Toxic shock syndrome

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Definition

Toxic shock syndrome is a serious disease that involves fever, shock, and problems with several body organs.

Alternative Names

Staphylococcal toxic shock syndrome; Toxic shock-like syndrome; TSLS

Causes

Toxic shock syndrome is caused by a toxin produced by some types of staphylococcus bacteria. A similar problem, called toxic shock-like syndrome (TSLS), can be caused by toxin from streptococcal bacteria. Not all staph or strep infections cause toxic shock syndrome.

The earliest cases of toxic shock syndrome involved women who used tampons during their menstrual periods. However, today less than one half of cases are linked to tampon use. Toxic shock syndrome can also occur with skin infections, burns, and after surgery. The condition can also affect children, postmenopausal women, and men.

Risk factors include:

  • Recent childbirth
  • Infection with Staphylococcus aureus (S aureus), commonly called a Staph infection
  • Foreign bodies or packings (such as those used to stop nosebleeds) inside the body
  • Menstrual period
  • Recent surgery
  • Tampon use (with higher risk if you leave one in for a long time)
  • Wound infection after surgery

Symptoms

Symptoms include:

  • Confusion
  • Diarrhea
  • General ill feeling
  • Headaches
  • High fever, sometimes accompanied by chills
  • Low blood pressure
  • Muscle aches
  • Nausea and vomiting
  • Organ failure (most often kidneys and liver)
  • Redness of eyes, mouth, throat
  • Seizures
  • Widespread red rash that looks like a sunburn -- skin peeling occurs 1 or 2 weeks after the rash, particularly on the palms of the hand or bottom of the feet

Exams and Tests

No single test can diagnose toxic shock syndrome.

The health care provider will look for the following factors:

  • Fever
  • Low blood pressure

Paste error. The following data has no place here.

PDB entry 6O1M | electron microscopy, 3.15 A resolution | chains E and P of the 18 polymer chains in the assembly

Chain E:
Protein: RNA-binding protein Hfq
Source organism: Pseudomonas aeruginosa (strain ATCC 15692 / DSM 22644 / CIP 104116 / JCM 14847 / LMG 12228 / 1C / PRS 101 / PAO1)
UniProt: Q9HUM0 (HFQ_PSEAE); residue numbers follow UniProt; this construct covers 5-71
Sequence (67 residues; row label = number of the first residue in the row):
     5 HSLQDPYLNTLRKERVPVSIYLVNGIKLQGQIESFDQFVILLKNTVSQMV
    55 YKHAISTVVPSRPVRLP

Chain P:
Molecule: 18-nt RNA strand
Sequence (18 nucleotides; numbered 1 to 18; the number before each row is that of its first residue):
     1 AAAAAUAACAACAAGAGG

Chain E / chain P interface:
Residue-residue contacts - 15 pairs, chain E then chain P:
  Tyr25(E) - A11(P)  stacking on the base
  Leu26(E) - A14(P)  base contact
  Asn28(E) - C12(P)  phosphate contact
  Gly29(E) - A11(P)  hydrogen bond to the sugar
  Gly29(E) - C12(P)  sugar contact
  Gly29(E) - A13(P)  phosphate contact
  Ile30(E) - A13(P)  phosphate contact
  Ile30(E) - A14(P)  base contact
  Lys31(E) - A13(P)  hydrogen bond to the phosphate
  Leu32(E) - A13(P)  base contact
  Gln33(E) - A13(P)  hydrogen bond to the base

• Rash that peels after 1 to 2 weeks
  • Problems with the function of at least 3 organs

In some cases, blood cultures may be positive for growth of S aureus.

Treatment

Treatment includes:

  • Removal of materials, such as tampons, vaginal sponges, or nasal packing
  • Drainage of infection sites (such as a surgical wound)

The goal of treatment is to maintain important body functions. This may include:

  • Antibiotics for any infection (may be given through an IV)
  • Dialysis (if severe kidney problems are present)
  • Fluids through a vein (IV)
  • Medicines to control blood pressure
  • Intravenous gamma globulin in severe cases
  • Staying in the hospital intensive care unit (ICU) for monitoring

Outlook (Prognosis)

Toxic shock syndrome may be deadly in up to 50% of cases. The condition may return in those who survive.

Possible Complications

Complications may include:

  • Organ damage including kidney, heart, and liver failure
  • Shock
  • Death

When to Contact a Medical Professional

Toxic shock syndrome is a medical emergency. Seek medical help right away if you develop a rash, fever, and feel ill, particularly during menstruation and tampon use or if you have had recent surgery.

Prevention

You can lower your risk for menstrual toxic shock syndrome by:

  • Avoiding highly absorbent tampons
  • Changing tampons frequently (at least every 8 hours)
  • Only using tampons once in awhile during menstruation

References

Eckert LO, Lentz GM. Infections of the lower and upper genital tracts: vulva, vagina, cervix, toxic shock syndrome, endometritis, and salpingitis. In: Lentz GM, Lobo RA, Gershenson DM, Katz VL, eds. Comprehensive Gynecology. 6th ed. Philadelphia, PA: Elsevier Mosby; 2012:chap 23.

Que Y-A, Moreillon P. Staphyloccus aureus (including Staphylococal toxic shock syndrome). In: Bennett JE, Dolin R, Blaser MJ, eds. Mandell, Douglas, and Bennett's Principles and Practice of Infectious Diseases. 8th ed. Philadelphia, PA: Elsevier Saunders; 2015:chap 196.

Version Info

  • Last reviewed on 4/12/2016
  • Jatin M. Vyas, MD, PhD, Assistant Professor in Medicine, Harvard Medical School; Assistant in Medicine, Division of Infectious Disease, Department of Medicine, Massachusetts General Hospital, Boston, MA. Also reviewed by David Zieve, MD, MHA, Isla Ogilvie, PhD, and the A.D.A.M. Editorial team.

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